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Education in the news

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This time I’m not apologizing for the weak content but rather for storing links I want to check out more fully when I return to my own computer.  I guess these links seem important to me so I am attempting to provide value in my posts. The content is good, but it is not mine and I cannot comment fully upon it.

Scientific American describes instances of under and over education.  Or, about cowardly teachers and insufficiently attentive teachers: American biology teachers are avoiding evolution content and French teachers are making GMOs.

Regarding the former link, in which some teachers simply gloss over or skip content, I wonder if we ESL teachers do the same with cursing and the like.  The closest I get to teaching ‘forbidden English’ is to explain what gee or gosh or dang really mean – I use the example, excellent in Korea, of stubbing my toe and saying “18″.  Oh, that and telling the students with “Fuck” on their shirt to put their coat on over it and not bring it back to my class.

Shelly Terrell is encouraging educators to set 30 new goals for themselves in an effort to keep up with technological changes and changes in teaching theory – a way of keeping yourself current. Teach Paperless confirms that technology will change and discusses what we can do with it.

Kalinago has a post describing how she became an ESL teacher and Scott Thornbury wonders if ESL education is a profession.  My own path to ESL was a winding one and I still struggle to be a professional so I hope to read these soon.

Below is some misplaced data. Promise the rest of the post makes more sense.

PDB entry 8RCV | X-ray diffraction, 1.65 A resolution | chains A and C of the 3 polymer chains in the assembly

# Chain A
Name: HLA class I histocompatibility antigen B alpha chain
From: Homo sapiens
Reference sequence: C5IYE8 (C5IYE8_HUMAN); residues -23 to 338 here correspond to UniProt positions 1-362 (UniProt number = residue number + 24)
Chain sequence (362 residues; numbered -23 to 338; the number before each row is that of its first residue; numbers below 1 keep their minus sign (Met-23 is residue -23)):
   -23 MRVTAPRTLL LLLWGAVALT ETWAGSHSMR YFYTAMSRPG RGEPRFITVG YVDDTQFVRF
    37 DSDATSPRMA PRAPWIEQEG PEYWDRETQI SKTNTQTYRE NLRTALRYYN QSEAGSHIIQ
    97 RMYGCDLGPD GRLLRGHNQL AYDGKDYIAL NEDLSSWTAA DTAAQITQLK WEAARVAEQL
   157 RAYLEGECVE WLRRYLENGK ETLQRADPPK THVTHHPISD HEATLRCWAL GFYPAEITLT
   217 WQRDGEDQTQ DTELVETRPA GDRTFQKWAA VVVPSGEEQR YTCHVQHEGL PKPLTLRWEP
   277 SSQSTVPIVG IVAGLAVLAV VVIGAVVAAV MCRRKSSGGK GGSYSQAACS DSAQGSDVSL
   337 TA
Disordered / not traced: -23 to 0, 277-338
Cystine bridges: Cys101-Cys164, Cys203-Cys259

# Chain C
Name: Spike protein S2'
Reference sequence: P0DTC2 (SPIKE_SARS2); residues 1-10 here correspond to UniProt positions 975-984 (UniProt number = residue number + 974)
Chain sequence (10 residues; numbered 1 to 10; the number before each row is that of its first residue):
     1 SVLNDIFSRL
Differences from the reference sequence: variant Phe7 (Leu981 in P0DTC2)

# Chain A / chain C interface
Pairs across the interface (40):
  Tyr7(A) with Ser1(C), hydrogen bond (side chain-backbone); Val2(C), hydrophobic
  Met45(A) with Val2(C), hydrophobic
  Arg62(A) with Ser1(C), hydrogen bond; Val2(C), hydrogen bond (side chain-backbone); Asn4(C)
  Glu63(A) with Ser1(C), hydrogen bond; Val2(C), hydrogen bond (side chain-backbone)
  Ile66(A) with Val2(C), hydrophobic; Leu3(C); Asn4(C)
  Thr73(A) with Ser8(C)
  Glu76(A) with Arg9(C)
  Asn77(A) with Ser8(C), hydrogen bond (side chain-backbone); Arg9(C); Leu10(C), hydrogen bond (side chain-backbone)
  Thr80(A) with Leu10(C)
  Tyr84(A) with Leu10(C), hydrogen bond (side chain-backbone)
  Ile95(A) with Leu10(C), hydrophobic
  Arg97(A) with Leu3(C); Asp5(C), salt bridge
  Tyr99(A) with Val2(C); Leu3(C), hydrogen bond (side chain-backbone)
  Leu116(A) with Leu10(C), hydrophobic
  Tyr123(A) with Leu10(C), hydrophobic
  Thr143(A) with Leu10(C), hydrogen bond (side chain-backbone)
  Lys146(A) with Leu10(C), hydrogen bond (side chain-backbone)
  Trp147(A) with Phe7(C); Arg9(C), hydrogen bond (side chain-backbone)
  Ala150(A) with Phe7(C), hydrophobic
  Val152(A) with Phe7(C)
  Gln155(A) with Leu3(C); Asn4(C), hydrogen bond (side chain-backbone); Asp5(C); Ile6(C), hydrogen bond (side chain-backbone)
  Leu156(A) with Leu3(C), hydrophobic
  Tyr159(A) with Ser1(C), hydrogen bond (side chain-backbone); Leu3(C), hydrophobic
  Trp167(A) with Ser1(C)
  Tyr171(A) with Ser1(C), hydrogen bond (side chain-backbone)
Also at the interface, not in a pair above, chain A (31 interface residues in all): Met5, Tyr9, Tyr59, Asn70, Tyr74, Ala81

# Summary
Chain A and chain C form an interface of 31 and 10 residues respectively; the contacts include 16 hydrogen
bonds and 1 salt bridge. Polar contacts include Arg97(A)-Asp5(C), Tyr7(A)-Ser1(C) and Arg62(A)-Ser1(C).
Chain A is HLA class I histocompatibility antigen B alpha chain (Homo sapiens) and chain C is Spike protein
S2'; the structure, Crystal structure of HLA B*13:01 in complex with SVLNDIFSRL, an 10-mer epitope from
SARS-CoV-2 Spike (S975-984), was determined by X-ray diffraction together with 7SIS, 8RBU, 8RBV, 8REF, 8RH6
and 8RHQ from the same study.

Finally, some amusing news on the same level as finding that a fortune telling class has been canceled due to unforeseen circumstances, we learn that a  class on weather has been canceled due to bad weather. Via Boingboing

UPDATED:  Testing boosts learning and a two-year-old learns the Periodic Table.

And Learning to learn.  Here is an ecxerpt:

Kristin E. Bonnie, an assistant professor of psychology at Beloit College, said that on her tests, she has always let students pick a few questions on the multiple-choice portion (say 3 of 25) that won’t be graded. It’s a way to show students that she understands they may not grasp everything right away.

In the past, she just let students cross out the questions they didn’t want to answer. Now, she makes them answer all the questions — and to exempt a question from grading, students must pick from a list she provides of the reasons they are selecting that question. Students choose from options such as “I don’t remember the material” or “I was able to narrow it down to two possibilities, but not one” or “I didn’t study” or “I’m not confident of my answer,” among others.

The idea is to make students think for just a minute about why they don’t know an answer (or don’t know it with confidence).

In another metacognition strategy, students are asked, after they take exams and then when they receive their grades, to take a few moments for reflection and to answer such questions as how much they studied, how they studied, and so forth. Those reflections can be anonymous — understandable, Bonnie said, when she reads a reflection that states simply “there wasn’t a whole lot of studying going on” (although she quipped that she had a good idea who wrote that response).

By forcing students to stop for a few minutes and associate their study habits with their exam performance, and to think about why they don’t know an answer, the academics hope to change students’ habits — to encourage them to figure out what they don’t know and to study in more effective ways (and more). “We want those who are not doing well to think about it,” Bonnie said.

 





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